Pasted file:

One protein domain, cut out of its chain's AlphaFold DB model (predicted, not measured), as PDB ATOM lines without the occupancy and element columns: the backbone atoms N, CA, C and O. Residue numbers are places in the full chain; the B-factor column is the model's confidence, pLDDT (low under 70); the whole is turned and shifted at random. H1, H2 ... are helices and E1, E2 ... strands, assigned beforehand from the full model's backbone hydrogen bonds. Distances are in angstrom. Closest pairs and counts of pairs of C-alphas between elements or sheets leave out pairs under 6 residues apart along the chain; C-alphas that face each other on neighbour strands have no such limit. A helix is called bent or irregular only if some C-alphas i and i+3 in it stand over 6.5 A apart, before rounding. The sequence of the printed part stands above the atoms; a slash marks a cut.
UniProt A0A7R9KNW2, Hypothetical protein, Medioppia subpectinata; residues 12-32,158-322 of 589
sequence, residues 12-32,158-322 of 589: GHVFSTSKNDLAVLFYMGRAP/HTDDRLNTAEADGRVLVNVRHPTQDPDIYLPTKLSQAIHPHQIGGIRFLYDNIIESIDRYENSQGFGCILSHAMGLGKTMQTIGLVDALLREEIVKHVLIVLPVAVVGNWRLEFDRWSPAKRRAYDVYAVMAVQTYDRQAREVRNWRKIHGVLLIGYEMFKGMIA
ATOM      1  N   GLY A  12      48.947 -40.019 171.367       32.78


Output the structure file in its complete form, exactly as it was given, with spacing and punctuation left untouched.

One protein domain, cut out of its chain's AlphaFold DB model (predicted, not measured), as PDB ATOM lines without the occupancy and element columns: the backbone atoms N, CA, C and O. Residue numbers are places in the full chain; the B-factor column is the model's confidence, pLDDT (low under 70); the whole is turned and shifted at random. H1, H2 ... are helices and E1, E2 ... strands, assigned beforehand from the full model's backbone hydrogen bonds. Distances are in angstrom. Closest pairs and counts of pairs of C-alphas between elements or sheets leave out pairs under 6 residues apart along the chain; C-alphas that face each other on neighbour strands have no such limit. A helix is called bent or irregular only if some C-alphas i and i+3 in it stand over 6.5 A apart, before rounding. The sequence of the printed part stands above the atoms; a slash marks a cut.
UniProt A0A7R9KNW2, Hypothetical protein, Medioppia subpectinata; residues 12-32,158-322 of 589
sequence, residues 12-32,158-322 of 589: GHVFSTSKNDLAVLFYMGRAP/HTDDRLNTAEADGRVLVNVRHPTQDPDIYLPTKLSQAIHPHQIGGIRFLYDNIIESIDRYENSQGFGCILSHAMGLGKTMQTIGLVDALLREEIVKHVLIVLPVAVVGNWRLEFDRWSPAKRRAYDVYAVMAVQTYDRQAREVRNWRKIHGVLLIGYEMFKGMIA
ATOM      1  N   GLY A  12      48.947 -40.019 171.367       32.78